The Mercedes-Benz 4MATIC all-wheel drive (AWD) systems have been around for a while now.
Here are some tips and tricks to follow on how to diagnose and repair these systems for your customers.
Do’s, Don’ts and Did You Knows about Mercedes-Benz’s diverse hydraulic suspension systems.
Mercedes-Benz makes the assumption that in the U.S. we adjust our pressure for the number of people and intended speed.
There are two generations of the Sprinter. The 2000-2006 models comprised the first generation of the vehicle and in 2007, Dodge redesigned the Sprinter. Both generations have similar caliper setups, with the front brakes featuring dual piston floating calipers.
Mercedes-Benz owners may complain of a single throttle lift-off clunking noise from the side shaft when first taking off (audible at the outboard end). Also, the clunk is heard once when changing from forward to reverse.
The Mercedes-Benz AIRMATIC suspension system was introduced in 1999 on the S-Class and has subsequently been used on the E-Class and most of the automaker’s SUVs. Keep reading for some key tips for common ailments to help you effectively get the system on these popular models in top-running condition.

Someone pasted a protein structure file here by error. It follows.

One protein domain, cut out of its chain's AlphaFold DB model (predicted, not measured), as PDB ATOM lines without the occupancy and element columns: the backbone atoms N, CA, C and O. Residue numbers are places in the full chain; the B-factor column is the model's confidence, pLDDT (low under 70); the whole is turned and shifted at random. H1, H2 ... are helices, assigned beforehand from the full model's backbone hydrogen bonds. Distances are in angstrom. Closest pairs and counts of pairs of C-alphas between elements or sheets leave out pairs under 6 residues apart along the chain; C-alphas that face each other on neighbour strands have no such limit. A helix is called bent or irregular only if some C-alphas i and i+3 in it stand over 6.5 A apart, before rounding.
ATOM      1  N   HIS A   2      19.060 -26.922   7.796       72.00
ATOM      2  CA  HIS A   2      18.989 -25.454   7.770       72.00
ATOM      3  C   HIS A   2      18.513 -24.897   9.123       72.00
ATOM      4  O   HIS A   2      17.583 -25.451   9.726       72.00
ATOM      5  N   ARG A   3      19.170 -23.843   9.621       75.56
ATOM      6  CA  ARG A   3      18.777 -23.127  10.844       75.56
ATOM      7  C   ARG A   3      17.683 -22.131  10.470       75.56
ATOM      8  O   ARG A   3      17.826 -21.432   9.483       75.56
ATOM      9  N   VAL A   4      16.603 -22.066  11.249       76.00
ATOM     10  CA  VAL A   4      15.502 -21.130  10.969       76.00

When you hear the words “floating rotor,” you might think of a racecar brake rotor with Allen head bolts holding the hat to the outer ring. But, more economical and robust “semi-floating” rotors have made it onto Audi, BMW and Mercedes-Benz daily drivers.
Jasper Engines & Transmissions has announced the release of additional stock numbers to its remanufactured transmission product line.
On different Mercedes-Benz models, you will see two types of TPMS systems. Low-line systems do not display individual tire pressures. These systems just monitor inflation and alert the driver if there is an underinflation or overinflation problem with one antenna. Mid-line systems display the individual pressures, and some systems have four antennas mounted near the wheel wells.
It doesn’t seem that long ago when the closest we came to any kind of active suspension on a Mercedes-Benz was the self-leveling rear suspension systems on the station wagons and 560 models (SEL sedan and the SEC coupe). Of course, there were some exceptions – European models and the 450SEL 6.9 starting in the late ’70s were available with hydraulic suspension at all four corners.